The Dog Says Woof! Woof! Posted by on Jul 19, 2021 in Culture, Vocabulary

Image taken and used with permission from Christine Le

Last week, I wrote a blog about cats. It’s not fair for dog lovers if I don’t give equal attention to dogs. Thus, this post is dedicated to the word “dog”. Like cats, dogs also are one of the twelve animals of the Vietnamese zodiac.

Image taken and used with permission from Thao Le


  • Con chó (The dog)
  • Gâu gâu! (Woof woof!)
  • Giống chó (Dog breed)
  • Chó đen/Chó mực (Black dog)
  • Chó săn (hunting dog)
  • Chó hoang (Stray dog)


The Vietnamese have four popular giống chó (dog breed) to brag about.

  1. Chó Phú Quốc
  2. Chó Lài, also known as Dingo Dông Dương (Dingo Indochine)
  3. Chó H’mong
  4. Chó Bắc Hà


  1. Chó ngáp phải ruồi: Transliterated is “The dog got the fly by yawning.” It means a person got lucky by chance. For example, “Chó ngáp phải ruồi! It must be his luck to receive a pass on the examination without studying at all.”
  2. Treo đầu dê, bán thịt chó: Transliterated is “hang the goat’s head, but sell the dog meat.” This expression means to falsely advertise something to attract people and then offer them something else that is inferior or not the same.
  3. (Ghét nhau) như chó với mèo: transliterated is “(hate each other) like dog and cat.” It means don’t get along well. For example, “They hate each other and quarrel all day long như chó với mèo .”
  4. Chạy như chó phải pháo : Transliterated is “run like a dog met firecrackers”. It means to run away from someone/something in panic. For example, “Each time she saw that man, she chạy như chó phải pháo.”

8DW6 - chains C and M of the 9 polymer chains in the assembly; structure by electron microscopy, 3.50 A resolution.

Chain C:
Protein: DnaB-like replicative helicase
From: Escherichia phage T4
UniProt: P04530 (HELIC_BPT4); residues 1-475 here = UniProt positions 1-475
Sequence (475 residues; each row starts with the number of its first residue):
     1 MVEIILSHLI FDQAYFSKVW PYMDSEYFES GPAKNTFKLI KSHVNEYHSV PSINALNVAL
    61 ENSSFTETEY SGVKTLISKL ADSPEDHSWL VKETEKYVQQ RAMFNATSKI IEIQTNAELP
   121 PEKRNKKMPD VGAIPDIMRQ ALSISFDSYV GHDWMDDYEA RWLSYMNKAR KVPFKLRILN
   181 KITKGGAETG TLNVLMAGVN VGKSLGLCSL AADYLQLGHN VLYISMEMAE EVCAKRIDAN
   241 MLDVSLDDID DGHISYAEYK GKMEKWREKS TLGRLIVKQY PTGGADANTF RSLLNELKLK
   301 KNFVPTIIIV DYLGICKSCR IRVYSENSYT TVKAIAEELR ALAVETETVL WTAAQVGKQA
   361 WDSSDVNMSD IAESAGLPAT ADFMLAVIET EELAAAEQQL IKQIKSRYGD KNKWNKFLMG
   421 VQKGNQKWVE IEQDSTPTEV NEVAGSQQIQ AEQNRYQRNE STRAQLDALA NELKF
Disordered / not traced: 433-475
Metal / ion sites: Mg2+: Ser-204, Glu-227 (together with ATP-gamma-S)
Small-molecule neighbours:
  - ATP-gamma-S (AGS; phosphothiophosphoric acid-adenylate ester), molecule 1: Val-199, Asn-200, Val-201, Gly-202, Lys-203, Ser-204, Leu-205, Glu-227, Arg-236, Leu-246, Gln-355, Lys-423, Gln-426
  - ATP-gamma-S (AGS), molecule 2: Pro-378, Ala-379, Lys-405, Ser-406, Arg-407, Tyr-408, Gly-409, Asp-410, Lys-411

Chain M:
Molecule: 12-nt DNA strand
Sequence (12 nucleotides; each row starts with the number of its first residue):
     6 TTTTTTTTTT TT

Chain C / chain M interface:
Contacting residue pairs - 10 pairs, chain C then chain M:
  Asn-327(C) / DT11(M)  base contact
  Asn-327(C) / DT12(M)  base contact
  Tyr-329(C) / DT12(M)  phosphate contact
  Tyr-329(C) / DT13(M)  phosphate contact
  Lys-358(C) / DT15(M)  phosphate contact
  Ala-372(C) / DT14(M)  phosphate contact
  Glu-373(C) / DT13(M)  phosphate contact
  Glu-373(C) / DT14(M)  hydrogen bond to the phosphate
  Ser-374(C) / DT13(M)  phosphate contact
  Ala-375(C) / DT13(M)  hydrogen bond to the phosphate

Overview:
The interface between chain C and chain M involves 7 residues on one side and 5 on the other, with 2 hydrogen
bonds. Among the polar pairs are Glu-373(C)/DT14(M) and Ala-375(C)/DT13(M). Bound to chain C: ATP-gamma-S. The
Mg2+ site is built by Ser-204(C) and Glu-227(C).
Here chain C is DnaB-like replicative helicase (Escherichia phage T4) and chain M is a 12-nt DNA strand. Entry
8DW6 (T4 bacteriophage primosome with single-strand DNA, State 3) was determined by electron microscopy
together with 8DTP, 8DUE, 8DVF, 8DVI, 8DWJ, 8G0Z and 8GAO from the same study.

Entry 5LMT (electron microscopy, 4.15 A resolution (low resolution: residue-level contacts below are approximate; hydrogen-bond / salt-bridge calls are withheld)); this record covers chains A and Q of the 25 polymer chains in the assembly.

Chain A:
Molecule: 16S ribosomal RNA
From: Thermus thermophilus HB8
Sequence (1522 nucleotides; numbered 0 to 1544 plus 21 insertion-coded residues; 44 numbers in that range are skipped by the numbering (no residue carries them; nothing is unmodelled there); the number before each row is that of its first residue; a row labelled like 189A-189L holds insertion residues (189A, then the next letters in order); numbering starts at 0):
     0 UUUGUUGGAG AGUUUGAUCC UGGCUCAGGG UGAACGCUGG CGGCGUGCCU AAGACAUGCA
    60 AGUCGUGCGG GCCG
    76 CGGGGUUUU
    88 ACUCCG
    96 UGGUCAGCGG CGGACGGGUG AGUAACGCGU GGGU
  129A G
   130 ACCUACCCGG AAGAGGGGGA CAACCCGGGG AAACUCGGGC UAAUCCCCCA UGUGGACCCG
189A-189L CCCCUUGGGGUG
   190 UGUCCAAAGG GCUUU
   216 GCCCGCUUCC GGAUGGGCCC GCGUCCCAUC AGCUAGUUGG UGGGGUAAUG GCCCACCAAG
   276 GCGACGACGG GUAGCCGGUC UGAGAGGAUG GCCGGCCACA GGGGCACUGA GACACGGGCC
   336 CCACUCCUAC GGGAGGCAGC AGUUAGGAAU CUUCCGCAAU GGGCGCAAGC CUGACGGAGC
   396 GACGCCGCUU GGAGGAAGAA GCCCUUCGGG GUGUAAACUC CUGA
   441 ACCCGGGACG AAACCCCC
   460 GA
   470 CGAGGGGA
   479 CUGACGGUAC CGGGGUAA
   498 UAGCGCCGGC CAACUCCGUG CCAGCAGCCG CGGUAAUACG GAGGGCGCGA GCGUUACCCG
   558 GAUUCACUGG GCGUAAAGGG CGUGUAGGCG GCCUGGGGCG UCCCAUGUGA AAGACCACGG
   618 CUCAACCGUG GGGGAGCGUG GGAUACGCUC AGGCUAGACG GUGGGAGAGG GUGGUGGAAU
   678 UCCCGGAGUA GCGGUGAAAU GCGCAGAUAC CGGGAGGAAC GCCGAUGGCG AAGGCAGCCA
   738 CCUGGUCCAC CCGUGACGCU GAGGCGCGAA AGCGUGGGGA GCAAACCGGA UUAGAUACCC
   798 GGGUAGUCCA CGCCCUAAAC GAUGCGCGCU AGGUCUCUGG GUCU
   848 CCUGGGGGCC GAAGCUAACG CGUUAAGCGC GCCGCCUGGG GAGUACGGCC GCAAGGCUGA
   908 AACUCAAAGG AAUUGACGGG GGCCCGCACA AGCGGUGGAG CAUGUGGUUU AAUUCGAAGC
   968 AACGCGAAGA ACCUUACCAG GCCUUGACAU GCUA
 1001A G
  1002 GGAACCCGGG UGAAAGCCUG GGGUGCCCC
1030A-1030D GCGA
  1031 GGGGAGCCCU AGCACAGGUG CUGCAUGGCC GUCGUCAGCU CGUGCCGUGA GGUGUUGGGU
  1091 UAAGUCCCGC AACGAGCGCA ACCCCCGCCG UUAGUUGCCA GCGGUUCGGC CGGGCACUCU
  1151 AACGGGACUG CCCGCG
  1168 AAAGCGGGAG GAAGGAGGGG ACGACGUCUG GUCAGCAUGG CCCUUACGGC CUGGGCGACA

5. /bẩn như chó: Transliterated is “Dirty like a dog”. It means someone who doesn’t keep clean/sanitary. For example, “Look how messy his room is. He lives như chó.”
  6. Chó săn means hunting dog but also carries a connotation as a spy (derogatory term). For example, “In World War II, during the Japanese occupation in Vietnam in 1945, he worked as the chó săn for them.”
  7. Đồ chó chết: Transliterated is “Dead dog”. This is a derogatory term, like calling someone a “scumbag” in English. For example, “Don’t ever come here. You are đồ chó chết!


Vietnamese has a common lyric we sing to tease a person who appears to be trying to curry favor or flatter another person considered to be of more importance. Similar to children in the US singing “(Name) and (name) sitting in a tree, K-I-S-S-I-N-G!”, Vietnamese has a little folk song to tease people about flattering or “kissing up” to another person:

“Làm quen (to befriend)
Con chó leng keng
(the dog makes noise with his bell)
Con chó thổi kèn (the dog blows the horn)
Con chó làm quen (the dog is making friend)”

The dog in the little folk song is playing and trying to capture the attention of a person with his games. It’s a cute folk song used to tease someone.


The ancient Vietnamese believed dogs were a loyal animal, a good house guard, and a symbol of good luck. A living dog is raised to guard the living world but a stone dog “is raised” to guard the spiritual world. In old times, the Vietnamese had a custom of worshipping dogs in different forms. They would have a stone dog buried by the front gate of a house, on a pedestal, or on a worship altar, with the belief that the dog would chase away bad spirits and bring good luck to the house. The stone dog is the guardian as well as a deity for people to worship.

You can find the stone dog on both ends of the old Japanese Bridge, a very popular tourist destination in the old town, Hoi An, one of the UNESCO cultural heritage sites in Central Vietnam.

Image by Sven Lachmann from Pixabay

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